Time To Be Grateful!

Time To Be Grateful!

This week I was invited to visit one of the most famous cancer hospitals in London, and as I was walking round the wards my personal experience came flooding back to me. It was also the hospital where my late mum had her breast cancer treatment more than twenty years ago, so it was emotionally demanding. As always I found myself reflecting on the day once I had got home. I remember vividly visiting my mum all those years ago and how ill she was at the time, but she survived for more than twenty years until her heart gave up. She did incredibly well because all that time ago the treatment was a lot different to how it is now, they did a wonderful job for her. That was

Struggling With A New Life

Struggling With A New Life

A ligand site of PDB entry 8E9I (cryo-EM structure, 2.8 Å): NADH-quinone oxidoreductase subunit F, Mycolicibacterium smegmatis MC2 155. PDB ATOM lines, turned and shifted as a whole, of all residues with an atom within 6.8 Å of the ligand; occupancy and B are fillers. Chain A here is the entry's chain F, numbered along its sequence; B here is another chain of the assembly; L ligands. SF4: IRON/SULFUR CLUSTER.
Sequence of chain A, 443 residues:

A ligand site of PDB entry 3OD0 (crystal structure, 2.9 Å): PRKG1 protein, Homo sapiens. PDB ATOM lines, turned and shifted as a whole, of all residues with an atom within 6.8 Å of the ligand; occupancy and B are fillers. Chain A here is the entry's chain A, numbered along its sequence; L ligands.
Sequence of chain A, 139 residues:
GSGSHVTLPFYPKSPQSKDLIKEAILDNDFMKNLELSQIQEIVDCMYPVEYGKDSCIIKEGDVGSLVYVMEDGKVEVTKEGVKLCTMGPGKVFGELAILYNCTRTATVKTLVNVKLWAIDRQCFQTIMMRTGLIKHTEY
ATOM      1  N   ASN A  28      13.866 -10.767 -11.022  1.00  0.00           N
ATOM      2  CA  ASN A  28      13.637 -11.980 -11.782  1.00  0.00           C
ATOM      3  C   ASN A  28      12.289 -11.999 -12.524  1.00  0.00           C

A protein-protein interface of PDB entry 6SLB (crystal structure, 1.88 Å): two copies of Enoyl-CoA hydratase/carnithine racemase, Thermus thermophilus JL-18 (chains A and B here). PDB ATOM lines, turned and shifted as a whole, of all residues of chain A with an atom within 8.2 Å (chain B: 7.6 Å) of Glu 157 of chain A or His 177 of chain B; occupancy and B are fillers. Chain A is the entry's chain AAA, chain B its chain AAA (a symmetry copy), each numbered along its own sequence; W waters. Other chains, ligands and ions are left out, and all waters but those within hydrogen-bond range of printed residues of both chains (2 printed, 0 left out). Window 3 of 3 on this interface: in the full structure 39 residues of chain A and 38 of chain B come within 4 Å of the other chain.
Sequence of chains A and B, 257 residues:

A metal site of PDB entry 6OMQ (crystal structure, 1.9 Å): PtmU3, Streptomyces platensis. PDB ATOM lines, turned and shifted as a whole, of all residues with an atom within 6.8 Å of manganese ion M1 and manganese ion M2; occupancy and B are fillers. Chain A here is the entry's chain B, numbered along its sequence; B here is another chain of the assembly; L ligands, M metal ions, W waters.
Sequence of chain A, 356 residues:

Running this blog has given me more positives than I could ever have imagined. ‘Meeting’ other people who are affected by cancer is certainly one. Being able to share their very personal stories to enable us all to learn is another. It is always interesting to see the different ways that we deal with our disease and follow on issues. Some people find religion, others totally change their lifestyles as they re-evaluate what is important to them. In this instance, Simon looked in detail at his diet. It affected me in reverse and I gave up looking at what I ate, to try and maximise my enjoyment from food! But I am certainly inspired by Simon’s story and particularly his physical achievements so maybe he has a point? “I was diagnosed